I tried to rewatch Bridget Jones’ Diary last week. Lockdown boredom coupled with a large dose of Christmas spirit got the better of me. But I just couldn’t make it through; I admitted defeat at the five-minute mark, just after our eponymous heroine had babbled embarrassingly at uptight lawyer Mark Darcy before declaring she’d die “fat and alone”. With men like Darcy and Daniel Cleaver around, sounds fine to me, luv.
Since first catching a glimpse of Bridget, her bottle of wine and her perpetual “who, me?” expression, aged 12, I’ve been a hater. Even back then, as a precocious little proto-feminist, something about the film rubbed me up the wrong way. How much store Bridget set by losing weight, how she kept getting mugged off by two, obviously, lame duck men and how she tried so desperately to be something she was not, just to appeal to those same lame duck men.
Jones was portrayed as an incompetent airhead who leant on booze to get by in social situations and managed to fuck up simple tasks. Her supporting cast were a roster of insufferable middle class people who all knew each other (six years in journalism has taught me that this, at least, is accurate) and who were equally obsessed with Bridget’s single status. At 12, this was boring. At 25, it’s just off-putting.
And yet Bridget Jones looms large as the patron saint of the dating scene still. More UK women are single than ever before. And while we’ve thankfully managed to challenge overt narratives of singledom at 30 implying an abject failure, no matter how happy or successful women are in other areas, the miasma of Bridget “spinster” Jones still hangs around, like a fart that won’t waft away.
Dating apps have heralded an era where a dogged search for a partner seems more fatiguing than ever. Fourth-wave feminism becoming mainstream also means that women who date men are more likely to not settle for less when it comes to the opposite gender.
Studies even show that the reward for not shackling yourself to a dead weight is a better quality of life. But we’re still shaking off the vestiges of centuries of social messaging surrounding singledom. And we’re still talking about Bridget Jones.
There are many things to dislike about the trilogy of films centring on Bridget – the latest being released as recently as 2016 – and all of them would be valid reasons for me to stake my distaste of it on. Bridget Jones’ Diary alone is fatphobic (“I thought you said she was thin?”), it’s vapid, it depicts women as two-dimensional wine depositories and men as either saviours or cads holding all the strings.
Bridget is mocked as a “career girl” but she’s not even allowed to be good at that on her own merit. She can only bag a new job by telling her prospective employer that she’s got to leave her current one because she “shagged her boss”. “Start on Monday,” he tells her instantly, adding that at his company, no one gets fired for shagging the boss – “And that’s a matter of principle”. Gross.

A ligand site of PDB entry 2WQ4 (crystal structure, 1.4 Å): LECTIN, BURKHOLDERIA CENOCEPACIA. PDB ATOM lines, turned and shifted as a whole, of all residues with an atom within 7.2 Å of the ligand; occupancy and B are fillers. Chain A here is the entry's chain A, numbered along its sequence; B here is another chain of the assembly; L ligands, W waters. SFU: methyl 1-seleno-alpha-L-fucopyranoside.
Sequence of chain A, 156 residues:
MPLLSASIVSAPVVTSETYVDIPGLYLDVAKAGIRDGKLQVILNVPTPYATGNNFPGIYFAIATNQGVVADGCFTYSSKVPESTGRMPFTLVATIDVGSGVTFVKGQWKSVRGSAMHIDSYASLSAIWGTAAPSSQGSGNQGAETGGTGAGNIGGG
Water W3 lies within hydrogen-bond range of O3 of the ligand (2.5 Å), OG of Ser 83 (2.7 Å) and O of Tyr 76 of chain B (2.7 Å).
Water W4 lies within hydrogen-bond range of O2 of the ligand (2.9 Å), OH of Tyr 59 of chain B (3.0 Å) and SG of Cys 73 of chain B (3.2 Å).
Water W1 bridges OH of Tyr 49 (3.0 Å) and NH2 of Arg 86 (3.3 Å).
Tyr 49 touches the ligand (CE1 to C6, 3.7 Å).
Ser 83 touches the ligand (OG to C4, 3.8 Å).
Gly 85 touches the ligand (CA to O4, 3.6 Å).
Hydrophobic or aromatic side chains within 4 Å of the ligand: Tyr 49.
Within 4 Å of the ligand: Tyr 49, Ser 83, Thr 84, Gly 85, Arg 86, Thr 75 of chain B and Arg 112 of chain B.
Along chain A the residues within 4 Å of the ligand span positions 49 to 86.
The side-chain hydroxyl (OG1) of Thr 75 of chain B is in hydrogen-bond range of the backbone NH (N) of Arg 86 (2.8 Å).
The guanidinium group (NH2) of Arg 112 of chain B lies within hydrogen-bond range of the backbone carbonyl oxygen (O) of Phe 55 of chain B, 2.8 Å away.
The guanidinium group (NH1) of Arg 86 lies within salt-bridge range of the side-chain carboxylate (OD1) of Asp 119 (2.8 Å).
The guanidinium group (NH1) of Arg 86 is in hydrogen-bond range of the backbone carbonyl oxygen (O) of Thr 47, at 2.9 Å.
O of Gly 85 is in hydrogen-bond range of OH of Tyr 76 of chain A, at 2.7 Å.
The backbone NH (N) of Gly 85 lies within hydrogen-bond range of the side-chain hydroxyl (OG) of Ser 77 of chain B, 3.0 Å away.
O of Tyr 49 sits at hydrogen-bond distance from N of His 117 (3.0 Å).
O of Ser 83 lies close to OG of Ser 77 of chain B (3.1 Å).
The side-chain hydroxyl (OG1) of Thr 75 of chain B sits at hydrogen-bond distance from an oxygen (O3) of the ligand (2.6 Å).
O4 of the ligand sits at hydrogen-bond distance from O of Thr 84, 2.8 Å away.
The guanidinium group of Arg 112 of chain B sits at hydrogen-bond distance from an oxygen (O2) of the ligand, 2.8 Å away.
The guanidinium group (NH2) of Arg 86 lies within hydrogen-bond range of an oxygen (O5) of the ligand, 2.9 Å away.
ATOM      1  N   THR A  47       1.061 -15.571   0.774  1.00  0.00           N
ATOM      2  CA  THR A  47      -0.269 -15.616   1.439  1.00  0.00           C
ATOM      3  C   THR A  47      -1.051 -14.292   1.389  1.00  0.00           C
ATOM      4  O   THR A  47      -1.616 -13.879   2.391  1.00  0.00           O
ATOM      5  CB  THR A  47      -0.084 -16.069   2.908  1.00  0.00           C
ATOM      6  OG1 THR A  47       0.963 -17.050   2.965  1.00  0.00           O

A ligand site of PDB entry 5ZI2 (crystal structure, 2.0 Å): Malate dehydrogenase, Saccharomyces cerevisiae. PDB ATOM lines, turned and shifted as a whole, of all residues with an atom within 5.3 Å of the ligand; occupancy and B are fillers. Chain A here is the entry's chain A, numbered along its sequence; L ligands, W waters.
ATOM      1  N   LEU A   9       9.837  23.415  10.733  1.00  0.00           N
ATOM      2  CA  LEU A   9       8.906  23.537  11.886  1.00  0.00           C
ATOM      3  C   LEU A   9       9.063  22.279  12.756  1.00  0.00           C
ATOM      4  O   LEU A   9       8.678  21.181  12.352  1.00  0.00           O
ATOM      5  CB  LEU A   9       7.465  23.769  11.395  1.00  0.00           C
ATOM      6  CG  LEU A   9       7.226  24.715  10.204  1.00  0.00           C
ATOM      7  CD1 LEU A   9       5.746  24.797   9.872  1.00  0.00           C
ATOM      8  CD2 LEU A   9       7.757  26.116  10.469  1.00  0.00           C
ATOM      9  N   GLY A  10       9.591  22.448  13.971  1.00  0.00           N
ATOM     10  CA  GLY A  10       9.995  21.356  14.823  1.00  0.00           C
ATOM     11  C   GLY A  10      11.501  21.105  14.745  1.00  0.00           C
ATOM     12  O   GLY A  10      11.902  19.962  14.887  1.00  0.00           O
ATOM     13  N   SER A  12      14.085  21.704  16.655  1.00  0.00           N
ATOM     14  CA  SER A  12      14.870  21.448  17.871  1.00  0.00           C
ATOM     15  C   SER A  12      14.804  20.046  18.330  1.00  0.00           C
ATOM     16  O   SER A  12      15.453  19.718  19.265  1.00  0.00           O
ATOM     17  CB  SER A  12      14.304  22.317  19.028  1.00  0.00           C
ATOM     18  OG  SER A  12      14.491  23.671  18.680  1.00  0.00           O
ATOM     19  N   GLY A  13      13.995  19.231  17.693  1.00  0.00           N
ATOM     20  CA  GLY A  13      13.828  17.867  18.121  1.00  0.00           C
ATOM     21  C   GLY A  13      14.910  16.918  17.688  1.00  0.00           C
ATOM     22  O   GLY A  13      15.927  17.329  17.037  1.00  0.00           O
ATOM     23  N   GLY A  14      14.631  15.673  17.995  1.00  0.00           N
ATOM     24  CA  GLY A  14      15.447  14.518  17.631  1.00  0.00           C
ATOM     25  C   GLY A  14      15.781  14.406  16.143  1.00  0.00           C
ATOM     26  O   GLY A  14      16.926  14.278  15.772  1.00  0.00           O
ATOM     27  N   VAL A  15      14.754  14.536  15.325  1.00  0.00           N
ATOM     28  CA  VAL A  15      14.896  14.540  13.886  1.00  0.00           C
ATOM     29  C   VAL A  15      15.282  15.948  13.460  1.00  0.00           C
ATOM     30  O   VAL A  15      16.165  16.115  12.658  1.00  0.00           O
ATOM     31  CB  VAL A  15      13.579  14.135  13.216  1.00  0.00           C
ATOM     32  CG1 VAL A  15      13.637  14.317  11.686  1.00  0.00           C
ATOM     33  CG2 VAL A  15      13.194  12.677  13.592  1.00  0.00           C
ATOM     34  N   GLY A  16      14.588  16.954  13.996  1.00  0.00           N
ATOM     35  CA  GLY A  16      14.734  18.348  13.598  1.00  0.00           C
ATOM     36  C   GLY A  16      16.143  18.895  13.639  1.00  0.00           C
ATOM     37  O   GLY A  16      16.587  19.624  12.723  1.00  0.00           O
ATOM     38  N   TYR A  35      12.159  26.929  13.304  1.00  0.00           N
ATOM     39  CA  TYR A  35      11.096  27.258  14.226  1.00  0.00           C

The most interesting storyline is that of Bridget’s mother, who leaves her husband of 35 years because he never does anything, either to, or for, her. “If I came in with my knickers on my head, he wouldn’t notice,” she tells Bridget, only to be portrayed as a thoughtless harpy until she reunites with her sad sack spouse. Let her out!
But for me, it’s the lost potential that grates most of all. I’m just about old enough to remember the revival of the Bridget Jones columns – which inspired the film – and the 1996 book, which I think came as a freebie in a Noughties copy of The Independent. While I obviously didn’t understand the humour of Helen Fielding’s writing at the time (being about 11 years old), my mum used to sniff about the mockery the movie had made of its source material. “It was supposed to be a satire,” she complained.
She’s right; Fielding has said many times that her Bridget Jones columns were a pisstake; a send-up of the way women were portrayed by 1990s media and culture.
“We weren’t Miss Havisham or bunny boilers,” Fielding wrote in a 2013 Guardian op-ed. “We were products of a new generation, with our own flats, cars, incomes and expectations. We weren’t single because – as Bridget joked – ‘underneath our clothes our entire bodies are covered in scales’: we just didn’t need to settle for someone who wasn’t right, simply to keep life afloat”.
The film swept aside all the knowing winks, the satire, the in-jokes (a redeeming male hero called “Mr Darcy” and played by Colin Firth? Come on) and instead made Bridget part of the very cultural messaging Fielding was taking a pot shot at.
Bridget Jones became the go-to reference point for the British everywoman (never mind that, as a middle-class white woman in London, she was far from representative) instead of what she was supposed to be: a pastiche of what books and films kept telling women in the 1990s that the everywoman was, despite all evidence to the contrary.
Bridget Jones’ Diary has become a beloved classic, more’s the pity. By jettisoning the core satire of the books, the film morphed into an irritating reinforcement of the ridiculous checklist of attributes society demands women achieve, in order to attain happiness. They continue to dog us today. Still: great soundtrack.
Marking 25 years since the creation of the Bridget Jones character, author Helen Fielding opens up her personal archive to tell the story of how Bridget Jones’s Diary came to be. Watch Being Bridget Jones on Tuesday 22 December at 9pm on BBC Two.